• 11. Subscript Operation
    • We have said elements accessed by name and [ ] numList[5]
    • Consider the [ ] to be an operator
      • The subscript operator
      • Performs address translation
    • Name of the array is a pointer constant
      • The base address
  • 12. Declare variables to store and total 3 blood pressures
    • int bp1, bp2, bp3;
    • int total;
    4002 4000 4004 bp2 bp1 bp3 cin >> bp1 >> bp2 >> bp3; total = bp1 + bp2 + bp3;
  • 13. What if you wanted to store and total 1000 blood pressures?
    • int bp[1000];
    • // Declares an array of 1000 int values
    bp[0] bp[1] bp[2] . . . . bp[999] 5000 5002 5004 5006 . . . .
  • 14. One-Dimensional Array Definition
    • An array is a structured collection of components (called array elements), all of the same data type, given a single name, and stored in adjacent memory locations
    • The individual components are accessed by using the array name together with an integral valued index in square brackets
    • The index indicates the position of the component within the collection
  • 15. Another Example
    • Declare an array called temps which will hold up to 5 individual float values
    • float temps[5]; // Declaration allocates memory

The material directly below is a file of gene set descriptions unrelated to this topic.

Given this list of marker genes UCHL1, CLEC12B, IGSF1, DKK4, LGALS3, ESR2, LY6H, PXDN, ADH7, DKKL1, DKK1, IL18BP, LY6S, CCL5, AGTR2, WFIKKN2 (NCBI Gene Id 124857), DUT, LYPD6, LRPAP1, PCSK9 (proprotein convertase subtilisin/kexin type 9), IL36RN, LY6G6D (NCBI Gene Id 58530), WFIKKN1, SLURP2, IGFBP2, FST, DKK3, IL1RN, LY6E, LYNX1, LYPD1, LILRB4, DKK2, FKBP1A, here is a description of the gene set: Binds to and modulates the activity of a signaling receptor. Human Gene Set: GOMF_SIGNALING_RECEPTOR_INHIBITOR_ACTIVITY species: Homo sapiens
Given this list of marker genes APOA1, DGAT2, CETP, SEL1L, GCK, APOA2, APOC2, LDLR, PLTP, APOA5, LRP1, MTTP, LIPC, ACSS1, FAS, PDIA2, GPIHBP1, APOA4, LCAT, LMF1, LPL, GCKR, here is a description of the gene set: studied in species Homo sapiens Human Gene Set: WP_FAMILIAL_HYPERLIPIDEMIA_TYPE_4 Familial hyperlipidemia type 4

temps[0] temps[1] temps[2] temps[3] temps[4] 7000 7004 7008 7012 7016 number of elements in the array indexes or subscripts Base Address
  • 16. Declaration of an Array
    • The index is also called the subscript
    • In C++, the first array element always has subscript 0, the second array element has subscript 1, etc.
    • The base address of an array is its beginning address in memory
    • SYNTAX
    • DataType ArrayName[ConstIntExpression];
  • 17. Yet Another Example
    • Declare an array called name which will hold up to 10 individual char values
    • char name[10]; // Declaration allocates memory
    number of elements in the array name[0] name[1] name[2] name[3] name[4] . . . . . name[9] 6000 6001 6002 6003 6004 6005 6006 6007 6008 6009 Base Address
  • 18. Assigning Values to Individual Array Elements
    • float temps[5]; int m = 4; // Allocates memory
    • temps[2] = 98.6;
    • temps[3] = 101.2;
    • temps[0] = 99.4;
    • temps[m] = temps[3] / 2.0;
    • temps[1] = temps[3] - 1.2;
    • // What value is assigned?
    temps[0] temps[1] temps[2] temps[3] temps[4] 7000 7004 7008 7012 7016 99.4 ? 98.6 101.2 50.6
  • 19. What values are assigned?
    • float temps[5]; // Allocates memory